You are forgiven if, like us, you first misread the ribbon running through the lobster's head (?) as "Scott / Cyanide." Cyanide poisoning would have offered a convenient explanation for this poor crustacean's demeanor. (WebMD offers confusion and bizarre behavior as symptoms of cyanide poisoning. Other sources mention giddiness. And finally, let us not forget the cyanide victm's "unusually pink or cherry-red" skin!) But enough! This lobster, though giddy and behaving bizarrely—not only boiling himself alive, but doing so in a pot of smiling lozenges?—is suffering from that malady so familiar among "food" animals. This is that same suicidal ideation we have tirelessly catalogued these past 14 weeks. Assuredly, our potted lobster here demonstrates a florid case of it, but we may in good conscience leave aside our suspicions of murder-by-poison.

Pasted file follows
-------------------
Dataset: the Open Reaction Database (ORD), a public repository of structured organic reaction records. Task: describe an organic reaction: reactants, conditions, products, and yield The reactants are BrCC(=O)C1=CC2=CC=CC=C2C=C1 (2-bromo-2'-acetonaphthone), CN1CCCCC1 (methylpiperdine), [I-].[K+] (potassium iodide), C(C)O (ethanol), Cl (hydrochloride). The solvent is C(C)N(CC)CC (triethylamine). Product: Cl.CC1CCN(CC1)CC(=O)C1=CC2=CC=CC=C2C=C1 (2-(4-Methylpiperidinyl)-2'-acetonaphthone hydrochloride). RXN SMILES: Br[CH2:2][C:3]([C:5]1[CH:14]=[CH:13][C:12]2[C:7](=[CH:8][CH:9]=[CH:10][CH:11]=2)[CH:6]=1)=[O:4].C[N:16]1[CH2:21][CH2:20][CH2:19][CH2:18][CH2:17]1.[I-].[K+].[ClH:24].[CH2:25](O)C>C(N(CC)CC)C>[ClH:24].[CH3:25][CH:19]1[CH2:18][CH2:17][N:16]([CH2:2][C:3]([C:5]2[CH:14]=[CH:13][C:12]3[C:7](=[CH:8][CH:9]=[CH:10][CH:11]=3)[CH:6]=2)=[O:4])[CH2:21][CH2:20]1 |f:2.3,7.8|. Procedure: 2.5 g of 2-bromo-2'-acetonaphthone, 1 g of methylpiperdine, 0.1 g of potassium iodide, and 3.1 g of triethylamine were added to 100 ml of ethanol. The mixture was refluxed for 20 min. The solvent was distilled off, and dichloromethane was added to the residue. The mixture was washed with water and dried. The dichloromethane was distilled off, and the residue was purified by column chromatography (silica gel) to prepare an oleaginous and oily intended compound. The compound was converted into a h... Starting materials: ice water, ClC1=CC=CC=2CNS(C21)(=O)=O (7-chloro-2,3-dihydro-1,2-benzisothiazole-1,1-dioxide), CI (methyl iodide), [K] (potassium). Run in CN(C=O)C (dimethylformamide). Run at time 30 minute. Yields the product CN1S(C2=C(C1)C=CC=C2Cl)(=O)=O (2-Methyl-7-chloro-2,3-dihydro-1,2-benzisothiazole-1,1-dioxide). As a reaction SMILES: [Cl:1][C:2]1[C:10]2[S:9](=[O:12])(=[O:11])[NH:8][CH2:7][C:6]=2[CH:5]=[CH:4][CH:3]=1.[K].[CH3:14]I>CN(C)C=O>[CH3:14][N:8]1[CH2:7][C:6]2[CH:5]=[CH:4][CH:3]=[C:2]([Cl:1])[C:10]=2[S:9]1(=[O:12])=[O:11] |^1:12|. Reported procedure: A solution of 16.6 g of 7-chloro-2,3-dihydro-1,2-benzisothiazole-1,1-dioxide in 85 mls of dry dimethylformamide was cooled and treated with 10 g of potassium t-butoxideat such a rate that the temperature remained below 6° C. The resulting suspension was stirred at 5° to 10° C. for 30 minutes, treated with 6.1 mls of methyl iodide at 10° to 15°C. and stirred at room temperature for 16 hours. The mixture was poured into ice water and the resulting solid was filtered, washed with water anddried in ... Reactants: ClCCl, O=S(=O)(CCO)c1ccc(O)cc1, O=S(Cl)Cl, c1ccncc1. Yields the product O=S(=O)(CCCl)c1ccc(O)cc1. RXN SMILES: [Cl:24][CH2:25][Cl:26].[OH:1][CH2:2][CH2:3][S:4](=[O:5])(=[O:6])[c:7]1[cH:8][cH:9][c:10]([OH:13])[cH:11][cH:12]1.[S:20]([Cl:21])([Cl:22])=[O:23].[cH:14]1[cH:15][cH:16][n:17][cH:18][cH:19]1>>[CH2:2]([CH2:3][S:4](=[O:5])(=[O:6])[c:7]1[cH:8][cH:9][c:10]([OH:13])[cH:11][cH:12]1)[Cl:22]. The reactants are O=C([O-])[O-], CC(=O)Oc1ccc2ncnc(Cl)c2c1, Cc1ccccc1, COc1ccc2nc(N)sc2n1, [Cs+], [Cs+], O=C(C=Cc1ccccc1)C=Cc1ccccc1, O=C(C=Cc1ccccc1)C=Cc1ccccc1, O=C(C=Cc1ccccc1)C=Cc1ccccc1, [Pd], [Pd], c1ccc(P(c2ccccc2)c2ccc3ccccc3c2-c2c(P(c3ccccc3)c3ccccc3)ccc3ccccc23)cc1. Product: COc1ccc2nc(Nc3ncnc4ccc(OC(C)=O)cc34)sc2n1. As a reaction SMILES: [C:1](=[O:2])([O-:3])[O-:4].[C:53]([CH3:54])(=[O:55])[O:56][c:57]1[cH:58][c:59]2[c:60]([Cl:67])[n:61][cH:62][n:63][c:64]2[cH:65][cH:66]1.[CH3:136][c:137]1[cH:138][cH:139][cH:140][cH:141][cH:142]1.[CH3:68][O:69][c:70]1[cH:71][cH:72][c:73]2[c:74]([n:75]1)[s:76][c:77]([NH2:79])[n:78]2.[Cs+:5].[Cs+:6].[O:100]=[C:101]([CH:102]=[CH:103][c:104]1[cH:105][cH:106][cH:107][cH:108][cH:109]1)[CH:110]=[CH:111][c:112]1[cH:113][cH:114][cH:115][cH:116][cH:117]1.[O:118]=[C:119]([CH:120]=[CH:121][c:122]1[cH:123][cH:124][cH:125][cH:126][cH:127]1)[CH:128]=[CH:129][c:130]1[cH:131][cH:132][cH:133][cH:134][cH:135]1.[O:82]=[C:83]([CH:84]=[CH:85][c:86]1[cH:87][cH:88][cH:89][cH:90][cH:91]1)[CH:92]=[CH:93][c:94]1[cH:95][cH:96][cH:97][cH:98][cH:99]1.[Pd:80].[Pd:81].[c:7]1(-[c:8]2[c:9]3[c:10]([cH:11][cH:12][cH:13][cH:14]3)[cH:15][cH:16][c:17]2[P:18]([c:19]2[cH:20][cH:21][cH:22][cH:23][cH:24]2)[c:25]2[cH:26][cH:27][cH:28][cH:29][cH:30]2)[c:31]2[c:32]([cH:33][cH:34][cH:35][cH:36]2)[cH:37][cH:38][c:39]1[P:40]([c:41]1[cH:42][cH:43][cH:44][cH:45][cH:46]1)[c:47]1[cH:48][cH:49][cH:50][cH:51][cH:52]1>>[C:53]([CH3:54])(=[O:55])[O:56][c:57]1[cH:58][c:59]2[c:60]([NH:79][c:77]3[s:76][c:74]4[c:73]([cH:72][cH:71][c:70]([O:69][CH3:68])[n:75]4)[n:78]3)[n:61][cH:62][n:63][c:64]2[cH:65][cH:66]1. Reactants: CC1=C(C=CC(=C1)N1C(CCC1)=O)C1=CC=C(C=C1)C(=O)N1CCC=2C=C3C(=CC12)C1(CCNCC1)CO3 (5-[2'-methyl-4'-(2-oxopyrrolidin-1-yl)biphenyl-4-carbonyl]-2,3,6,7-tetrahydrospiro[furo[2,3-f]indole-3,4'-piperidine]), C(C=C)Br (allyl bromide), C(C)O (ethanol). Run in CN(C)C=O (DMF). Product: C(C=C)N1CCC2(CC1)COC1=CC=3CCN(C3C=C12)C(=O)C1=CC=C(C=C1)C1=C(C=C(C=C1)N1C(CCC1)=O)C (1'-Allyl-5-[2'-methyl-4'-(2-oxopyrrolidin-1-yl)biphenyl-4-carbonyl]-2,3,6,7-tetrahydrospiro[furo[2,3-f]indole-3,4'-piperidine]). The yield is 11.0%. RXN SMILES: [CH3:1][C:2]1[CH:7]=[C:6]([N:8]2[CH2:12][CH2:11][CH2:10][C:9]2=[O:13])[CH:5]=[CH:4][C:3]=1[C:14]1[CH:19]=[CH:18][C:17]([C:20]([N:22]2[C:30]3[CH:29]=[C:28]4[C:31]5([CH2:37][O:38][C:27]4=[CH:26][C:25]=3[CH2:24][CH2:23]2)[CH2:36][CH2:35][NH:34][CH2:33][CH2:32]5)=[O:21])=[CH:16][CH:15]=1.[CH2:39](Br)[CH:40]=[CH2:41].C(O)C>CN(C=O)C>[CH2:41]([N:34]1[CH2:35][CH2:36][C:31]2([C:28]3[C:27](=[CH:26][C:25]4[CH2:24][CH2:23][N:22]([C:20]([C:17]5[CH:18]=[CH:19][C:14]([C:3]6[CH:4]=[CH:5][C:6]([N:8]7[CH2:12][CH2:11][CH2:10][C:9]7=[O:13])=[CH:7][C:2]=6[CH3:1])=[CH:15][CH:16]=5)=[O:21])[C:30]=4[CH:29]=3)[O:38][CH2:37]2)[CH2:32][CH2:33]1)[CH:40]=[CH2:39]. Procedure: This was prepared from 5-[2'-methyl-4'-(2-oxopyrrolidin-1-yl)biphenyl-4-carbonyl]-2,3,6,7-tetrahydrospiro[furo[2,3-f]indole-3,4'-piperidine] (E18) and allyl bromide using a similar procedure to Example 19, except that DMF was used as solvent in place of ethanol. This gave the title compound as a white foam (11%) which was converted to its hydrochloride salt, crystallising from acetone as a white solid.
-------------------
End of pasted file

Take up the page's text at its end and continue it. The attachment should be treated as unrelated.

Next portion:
Our lobster, defined as he is by his final resting place, is emblematic of this particular perversion. But even after so many posts detailing the many manifestations of the disorder, it continues to baffle and depress. It is understandable that the dead animal connoisseur might prefer his pangs assuaged, but can't the soon-to-be-poached-and-consumed creatures simply be left alone, to die in peace? Must they be paraded through the dining room in full, death-defying chipperness, assuring one and all that the pleasure is all theirs?
Speaking of parades, here is a merry little pageant of suicidal animals, all drawn from the same web site that features the Cyanide (sic) Lobster:
Taken in turn, we have
1. A chorus line of skinned shrimp, happy to perform a delightful little number before leaping into your mouth,
2. A bowl of coy clams, each with a smile on its "face,"
3. Two lobster chums, friends to the end, and
4. A final lobster bidding the world a spirited cheerio from his two-handled grave.